“One might argue that the trial court's finding that the two burglary counts did not arise from the same continuous and uninterrupted course of conduct inheres in the very fact that the jury found defendant guilty of two separate counts of the same crime. However, given that the indictment did not specify particular dates or otherwise distinguish between the two counts, we do not choose to analyze the case that way.”
Id. at 267 n. 7, 170 P.3d 1049.
In summary, the facts that serve as the foundation for consecutive sentences imposed under ORS 137.123 must have been submitted to the jury and proved beyond a reasonable doubt. That means that, in cases in which the trial judge purports (as the trial judge here did) to be sentencing defendant under ORS 137.123(2), the predicate fact that the two crimes did not “arise from the same continuous and uninterrupted course of conduct” must have been found by the jury beyond a reasonable doubt. In so stating, however, we note that, in a particular case, it may be possible to determine from a jury's verdict that the jury actually did find those facts. Put differently, and notwithstanding the circumstance that the trial court purported to base the consecutive sentences in this case on its own factual findings, the question before the court is whether the jury itself either made the necessary findings explicitly or, if it did not, whether it is permissible to determine from the jury's guilty verdicts on Counts 1 and 2 that it implicitly found facts that would support the imposition of consecutive sentences under ORS 137.123(2). That is, did the jury, in finding defendant guilty on both those counts, necessarily find, inter alia, that the two crimes did not arise out of the same continuous and uninterrupted course of conduct? Defendant maintains that the jury did not make that finding.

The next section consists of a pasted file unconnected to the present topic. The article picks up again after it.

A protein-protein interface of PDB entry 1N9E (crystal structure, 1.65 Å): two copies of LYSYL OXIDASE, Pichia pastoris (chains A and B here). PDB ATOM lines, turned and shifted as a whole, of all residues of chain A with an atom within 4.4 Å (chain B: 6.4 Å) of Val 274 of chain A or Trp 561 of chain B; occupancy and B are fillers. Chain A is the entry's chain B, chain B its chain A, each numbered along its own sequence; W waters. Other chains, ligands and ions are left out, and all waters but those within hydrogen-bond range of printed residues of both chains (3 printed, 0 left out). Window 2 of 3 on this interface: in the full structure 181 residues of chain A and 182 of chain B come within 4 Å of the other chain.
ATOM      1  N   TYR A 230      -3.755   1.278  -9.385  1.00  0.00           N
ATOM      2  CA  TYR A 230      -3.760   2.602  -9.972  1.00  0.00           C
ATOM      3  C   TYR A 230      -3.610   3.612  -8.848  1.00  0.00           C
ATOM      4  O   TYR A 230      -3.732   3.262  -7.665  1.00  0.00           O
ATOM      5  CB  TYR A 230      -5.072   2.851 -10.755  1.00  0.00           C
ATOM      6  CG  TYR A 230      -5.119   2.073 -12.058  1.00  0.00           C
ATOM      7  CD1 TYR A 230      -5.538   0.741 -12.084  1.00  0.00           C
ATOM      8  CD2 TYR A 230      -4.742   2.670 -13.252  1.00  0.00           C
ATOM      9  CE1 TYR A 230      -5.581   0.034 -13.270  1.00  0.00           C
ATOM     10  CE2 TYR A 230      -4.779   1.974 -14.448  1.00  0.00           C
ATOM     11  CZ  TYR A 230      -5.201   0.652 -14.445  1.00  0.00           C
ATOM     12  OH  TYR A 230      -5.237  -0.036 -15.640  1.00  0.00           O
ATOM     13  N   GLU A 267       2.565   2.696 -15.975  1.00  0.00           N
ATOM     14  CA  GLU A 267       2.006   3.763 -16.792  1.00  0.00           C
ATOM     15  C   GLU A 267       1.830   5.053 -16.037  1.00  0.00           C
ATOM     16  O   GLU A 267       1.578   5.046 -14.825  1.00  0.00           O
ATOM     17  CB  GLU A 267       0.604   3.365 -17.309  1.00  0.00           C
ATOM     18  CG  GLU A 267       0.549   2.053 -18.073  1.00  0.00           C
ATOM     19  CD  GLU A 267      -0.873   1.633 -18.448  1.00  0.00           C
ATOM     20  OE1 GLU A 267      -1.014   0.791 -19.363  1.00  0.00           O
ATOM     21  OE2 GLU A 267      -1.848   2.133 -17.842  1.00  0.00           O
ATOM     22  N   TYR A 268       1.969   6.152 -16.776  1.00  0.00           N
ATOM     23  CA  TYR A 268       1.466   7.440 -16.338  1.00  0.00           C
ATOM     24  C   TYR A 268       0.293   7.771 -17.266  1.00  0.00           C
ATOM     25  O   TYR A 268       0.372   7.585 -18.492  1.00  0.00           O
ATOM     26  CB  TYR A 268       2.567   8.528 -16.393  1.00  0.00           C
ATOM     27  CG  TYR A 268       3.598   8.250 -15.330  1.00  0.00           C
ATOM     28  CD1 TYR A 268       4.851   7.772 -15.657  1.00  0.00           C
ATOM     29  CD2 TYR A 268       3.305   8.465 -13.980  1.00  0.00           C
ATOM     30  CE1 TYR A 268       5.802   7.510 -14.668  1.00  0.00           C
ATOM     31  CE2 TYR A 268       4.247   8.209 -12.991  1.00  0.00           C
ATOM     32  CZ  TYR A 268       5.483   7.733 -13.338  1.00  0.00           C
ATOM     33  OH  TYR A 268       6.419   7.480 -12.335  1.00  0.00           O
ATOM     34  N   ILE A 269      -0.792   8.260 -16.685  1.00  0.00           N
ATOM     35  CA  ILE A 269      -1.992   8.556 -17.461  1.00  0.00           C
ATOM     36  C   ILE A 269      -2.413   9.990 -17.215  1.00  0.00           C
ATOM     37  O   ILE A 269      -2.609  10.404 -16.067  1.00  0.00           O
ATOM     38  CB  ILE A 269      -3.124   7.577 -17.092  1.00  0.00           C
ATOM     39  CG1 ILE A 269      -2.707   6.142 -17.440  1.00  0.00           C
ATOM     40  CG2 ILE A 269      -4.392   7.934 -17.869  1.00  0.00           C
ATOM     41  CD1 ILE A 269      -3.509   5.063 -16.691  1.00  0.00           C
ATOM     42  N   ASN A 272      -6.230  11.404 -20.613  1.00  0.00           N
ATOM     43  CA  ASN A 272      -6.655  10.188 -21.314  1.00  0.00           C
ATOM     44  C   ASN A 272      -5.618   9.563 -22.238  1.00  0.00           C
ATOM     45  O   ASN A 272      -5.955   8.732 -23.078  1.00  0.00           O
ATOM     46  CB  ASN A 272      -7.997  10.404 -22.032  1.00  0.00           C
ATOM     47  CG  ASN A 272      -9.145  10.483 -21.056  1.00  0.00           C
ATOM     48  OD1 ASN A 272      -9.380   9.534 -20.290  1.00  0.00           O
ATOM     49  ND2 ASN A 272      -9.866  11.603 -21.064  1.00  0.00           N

As we have noted, the trial court purported to find facts that would bring this case under ORS 137.123(2). As to that inquiry, defendant acknowledges that the jury was instructed that it was required to find, beyond a reasonable doubt, that the acts alleged in Count 2 were “separate and distinct” from the acts alleged in Count 1. He contends, however, that the fact that two acts were “separate and distinct” does not necessarily mean that they did not occur in the same continuous and uninterrupted course of conduct. Persons convicted of crimes, he asserts, routinely commit multiple “separate and distinct” criminal acts during the same continuous and uninterrupted course of conduct. Defendant argues that the most that can be gleaned from the jury's verdict, given the way in which the jury was instructed, is that the jury believed that defendant had committed two separate and distinct crimes of first-degree rape. And, defendant goes on, such a verdict reveals nothing about whether the jury believed that defendant committed those two rapes in one continuous and uninterrupted course of conduct. It follows, defendant reasons, that, because defendant had not admitted that the two rapes occurred in separate criminal transactions and the jury did not find that they did, the trial court erred in imposing consecutive sentences for Counts 1 and 2.3